"Digital Humanities" gets an Office (with a capital "O")
Posted in The Gnovis Blog
The National Endowment for the Humanities announced today (new window) the formation of the Office of Digital Humanities (new window), a permanent promotion of the two-year old Digital Humanities Initiative.
The Office of Digital Humanities (ODH) is an office within the National
Endowment for the Humanities (NEH). Our primary mission is to help
coordinate the NEH’s efforts in the area of digital scholarship. As in
the sciences, digital technology has changed the way scholars perform
their work. It allows new questions to be raised and has radically
changed the ways in which materials can be searched, mined, displayed,
taught, and analyzed. Technology has also had an enormous impact on how
scholarly materials are preserved and accessed, which brings with it
many challenging issues related to sustainability, copyright, and
authenticity. The ODH works not only with NEH staff and members of the
scholarly community, but also facilitates conversations with other
funding bodies both in the United States and abroad so that we can work
towards meeting these challenges.
I find this rather exciting, as it is yet another sign that digital humanities has arrived (or continues to arrive).
To clarify to readers, digital humanities concerns the relationship between contemporary digital technologies and traditional humanities scholarship. To some, that means sophisticated mapping technologies for historical research. To others it means a web-cam in a museum installation. To others it means reexamining the academic publishing paradigm. To the folks at George Mason’s Center for History and New Media (new window) it means Zotero (new window), the amazing citation management tool that they’ve developed as a plug-in for Firefox.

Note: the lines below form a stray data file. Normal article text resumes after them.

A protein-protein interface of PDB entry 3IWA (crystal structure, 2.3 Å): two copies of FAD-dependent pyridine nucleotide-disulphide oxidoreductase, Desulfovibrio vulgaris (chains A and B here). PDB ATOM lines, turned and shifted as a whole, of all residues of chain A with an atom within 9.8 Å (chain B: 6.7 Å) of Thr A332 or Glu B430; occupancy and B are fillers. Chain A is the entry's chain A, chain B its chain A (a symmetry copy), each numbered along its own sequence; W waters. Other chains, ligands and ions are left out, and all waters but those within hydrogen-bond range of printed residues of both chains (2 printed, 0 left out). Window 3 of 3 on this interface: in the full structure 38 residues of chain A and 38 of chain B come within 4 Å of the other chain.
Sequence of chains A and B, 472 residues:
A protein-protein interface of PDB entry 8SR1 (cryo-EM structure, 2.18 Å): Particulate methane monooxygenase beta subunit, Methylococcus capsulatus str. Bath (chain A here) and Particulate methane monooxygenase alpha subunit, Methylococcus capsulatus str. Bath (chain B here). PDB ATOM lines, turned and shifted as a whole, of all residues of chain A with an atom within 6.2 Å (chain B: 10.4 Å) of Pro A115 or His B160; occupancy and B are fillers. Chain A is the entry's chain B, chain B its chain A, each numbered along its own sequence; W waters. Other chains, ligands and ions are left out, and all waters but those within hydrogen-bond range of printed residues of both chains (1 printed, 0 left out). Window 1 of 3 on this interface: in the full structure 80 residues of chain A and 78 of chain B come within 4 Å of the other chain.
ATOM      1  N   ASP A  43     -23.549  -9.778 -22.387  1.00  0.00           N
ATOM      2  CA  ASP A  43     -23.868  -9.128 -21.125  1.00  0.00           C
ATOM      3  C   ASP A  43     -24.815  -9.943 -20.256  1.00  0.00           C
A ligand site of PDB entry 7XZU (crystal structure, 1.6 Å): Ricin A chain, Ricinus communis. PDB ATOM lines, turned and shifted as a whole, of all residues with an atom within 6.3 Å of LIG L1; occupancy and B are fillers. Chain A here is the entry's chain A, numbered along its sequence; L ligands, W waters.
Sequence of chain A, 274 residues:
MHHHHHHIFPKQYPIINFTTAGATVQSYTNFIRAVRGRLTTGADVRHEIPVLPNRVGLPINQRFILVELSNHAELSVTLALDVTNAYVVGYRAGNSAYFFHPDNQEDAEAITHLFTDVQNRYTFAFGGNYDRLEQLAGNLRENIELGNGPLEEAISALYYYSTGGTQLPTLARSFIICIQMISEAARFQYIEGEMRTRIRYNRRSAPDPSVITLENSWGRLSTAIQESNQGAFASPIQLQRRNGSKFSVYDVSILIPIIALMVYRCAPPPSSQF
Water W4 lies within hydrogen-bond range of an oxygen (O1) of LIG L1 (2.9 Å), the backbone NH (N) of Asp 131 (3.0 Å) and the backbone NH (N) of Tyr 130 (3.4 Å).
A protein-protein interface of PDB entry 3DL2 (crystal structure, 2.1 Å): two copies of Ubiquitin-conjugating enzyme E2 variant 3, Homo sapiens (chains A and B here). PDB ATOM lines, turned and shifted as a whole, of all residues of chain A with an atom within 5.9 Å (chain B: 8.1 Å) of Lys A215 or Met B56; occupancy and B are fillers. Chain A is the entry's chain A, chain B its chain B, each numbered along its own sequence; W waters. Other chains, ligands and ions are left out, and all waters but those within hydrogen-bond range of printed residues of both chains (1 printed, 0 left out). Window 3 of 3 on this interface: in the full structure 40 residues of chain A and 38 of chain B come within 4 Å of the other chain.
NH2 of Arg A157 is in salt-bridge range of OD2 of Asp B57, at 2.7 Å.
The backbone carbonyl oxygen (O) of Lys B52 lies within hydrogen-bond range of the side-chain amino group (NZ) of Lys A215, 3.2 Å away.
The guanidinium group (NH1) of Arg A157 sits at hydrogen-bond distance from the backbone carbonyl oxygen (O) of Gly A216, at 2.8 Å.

CHNM also produces a wonderful podcast called Digital Campus (new window), in which Dan Cohen, Mills Kelly, and Tom Scheinfeldt discuss technology issues on college campuses. In a recent episode, they were discussing the increasing numbers of "Digital Humanities Centers" on college campuses across the country. These are, I presume, comparable to regular humanities centers, but with an emphasis on the digital.
Considering whether these centers should be seen as a sign that digital humanities has arrived, the hosts agreed that the true sign would be when the centers dropped the "Digital" from their names, breaking the distinction between the digital and the analog.
Might the same be said of the new ODH? Is its newfound existence just the first step towards its own deprecation?
I wouldn’t be so bold as to try to answer my own questions, but I will say this… the ODH funds some pretty cool grant programs (new window).